Th1/17 Hybrid CD4+ Cells Are Expanded in Bronchial Alveolar Lavage Fluid from Leukemia Patients with Checkpoint Inhibitor-Induced Pneumonitis

Leukemia, checkpoint inhibitors, pneumonitis, Th1/17 hybrid CD4+ cells, bronchial alveolar lavage
Source: Clinical Lymphoma, Myeloma and Leukemia - Category: Hematology Authors: Source Type: research

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Conclusion: Increased diffuse BM 18F-FDG uptake can be attributed to both bone marrow MI and benign etiologies. A decision tree based on C5.0 algorithm, combining PET/CT imaging and clinical features, is of potential use in discriminating BM malignant infiltration from patients with increased diffuse BM uptake.
Source: Journal of Cancer - Category: Cancer & Oncology Authors: Tags: Research Paper Source Type: research
Figures: 1
Source: Clinical Lymphoma, Myeloma and Leukemia - Category: Hematology Authors: Tags: Letter to the Editor Source Type: research
Purpose: To investigate the significance of BCL-2 and BCL-6 expression in MYC positive-associate DLBCL lymphoma. Method: IHC was performed to evaluate the expression of BCL-2, BCL-6, MYC. Result: BCL-2 played a more import role compared to MYC in DEL patients, and BCL-6 negative expression might be a poor prognostic factor for DEL patients.
Source: Clinical Lymphoma, Myeloma and Leukemia - Category: Hematology Authors: Tags: Original Study Source Type: research
Abstract The chemokine receptor CXCR4 and its ligand stromal cell-derived factor-1 (SDF-1/CXCL12) are important players in the cross-talk among lymphoma, myeloma and leukemia cells and their microenvironments. In hematological malignancies and solid tumors, the overexpression of CXCR4 on the cell surface has been shown to be responsible for disease progression, increasing tumor cell survival and chemoresistance and metastasis to organs with high CXCL12 levels (e.g., lymph nodes and bone marrow (BM)). Furthermore, the overexpression of CXCR4 has been found to have prognostic significance for disease progression in ...
Source: Cytokine - Category: Molecular Biology Authors: Tags: Cytokine Source Type: research
Multiple myeloma (MM) is an incurable plasma cell dyscrasia with a five-year overall survival of 49.6% that is estimated to currently affect 118,539 people in the United States.1 Despite recent advances that have improved outcomes, MM patients inevitably become refractory to therapy; and, thus, must rely on a diversity of treatment options for long-term management of their disease.
Source: Clinical Lymphoma, Myeloma and Leukemia - Category: Hematology Authors: Tags: Case Report Source Type: research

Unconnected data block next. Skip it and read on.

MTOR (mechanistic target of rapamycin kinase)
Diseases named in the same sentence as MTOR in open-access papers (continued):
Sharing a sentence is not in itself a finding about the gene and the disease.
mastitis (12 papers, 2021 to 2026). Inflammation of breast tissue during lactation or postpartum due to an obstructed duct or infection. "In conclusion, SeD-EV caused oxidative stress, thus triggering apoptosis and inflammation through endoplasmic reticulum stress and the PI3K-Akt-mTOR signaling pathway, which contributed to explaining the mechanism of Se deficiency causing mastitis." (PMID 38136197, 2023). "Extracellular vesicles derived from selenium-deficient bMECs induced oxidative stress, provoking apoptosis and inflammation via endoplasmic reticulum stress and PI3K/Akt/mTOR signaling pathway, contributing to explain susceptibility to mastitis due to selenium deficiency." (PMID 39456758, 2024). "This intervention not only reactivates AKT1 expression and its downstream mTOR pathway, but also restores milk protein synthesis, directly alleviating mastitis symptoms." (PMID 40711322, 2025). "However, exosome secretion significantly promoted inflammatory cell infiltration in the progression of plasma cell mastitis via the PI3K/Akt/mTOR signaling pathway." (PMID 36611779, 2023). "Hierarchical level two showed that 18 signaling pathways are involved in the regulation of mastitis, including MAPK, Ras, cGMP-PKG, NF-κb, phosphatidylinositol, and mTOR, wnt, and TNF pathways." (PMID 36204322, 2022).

Treatment of multiple myeloma (MM), a neoplasm of plasma cells, formerly dependent on alkylating drugs, corticosteroids, and autologous stem cell transplantation (ASCT), has changed dramatically in the past 20 years as three new classes of small molecule drugs (arbitrarily defined as having molecular weights of less than 900 kDa) - immunomodulators (IMiDs), proteasome inhibitors (PIs), and histone deacetylase (HDAC) blockers - have been introduced for the disease. Therapeutic options for MM expanded further in 2015 when two new monoclonal antibodies (daratumumab and elotuzumab) were approved by the FDA for MM.
Source: Clinical Lymphoma, Myeloma and Leukemia - Category: Hematology Authors: Tags: Review Article Source Type: research
Conditions:   Hematologic Diseases;   Cachexia; Cancer;   Leukemia;   Myeloma;   Lymphoma;   Cancer Intervention:   Other: whole-body electromyostimulation Sponsor:   University of Erlangen-Nürnberg Medical School Recruiting
Source: ClinicalTrials.gov - Category: Research Source Type: clinical trials
We report the results of a prospective trial of lirilumab in patients with myelodysplastic syndrome(MDS). A total of 10 patients included. Higher-risk patients received lirilumab plus azacitidine, lower-risk received single agent lirilumab. Two patients achieved CR and 5 achieved marrow CR. Although the small sample size precludes definitive conclusions, the results of this study indicate the efficacy and safety of lirilumab in MDS.
Source: Clinical Lymphoma, Myeloma and Leukemia - Category: Hematology Authors: Tags: Original Study Source Type: research
Patients diagnosed with MYC-rearranged non-Burkitt aggressive B cell lymphoma (MYC-R), including those with double hit lymphoma, are at high risk for developing relapsed/refractory disease, even if treated with intensive front-line immunochemotherapy. It is common in clinical practice as well as clinical trials to perform an interim PET-CT scan (iPET) during front-line therapy for diffuse large B cell lymphoma, however the utility of iPET result in MYC-R patients with regards to predicting outcomes is unclear.
Source: Clinical Lymphoma, Myeloma and Leukemia - Category: Hematology Authors: Tags: Original Study Source Type: research
Treatment outcomes have improved in lymphoid malignancies but relapse remains inevitable in most patients. Everolimus (RAD) and lenalidomide (LEN) have shown clinical activity as single agents in patients with relapsed and refractory (R/R) Hodgkin and non-Hodgkin lymphomas. This Phase I/II trial for patients with R/R lymphoid malignancy opened at Mayo Clinic between January 2011 and May 2013 utilized a standard cohort of 3+3 design to determine the Maximum Tolerated Dose(MTD) of the combination.
Source: Clinical Lymphoma, Myeloma and Leukemia - Category: Hematology Authors: Tags: Original Study Source Type: research
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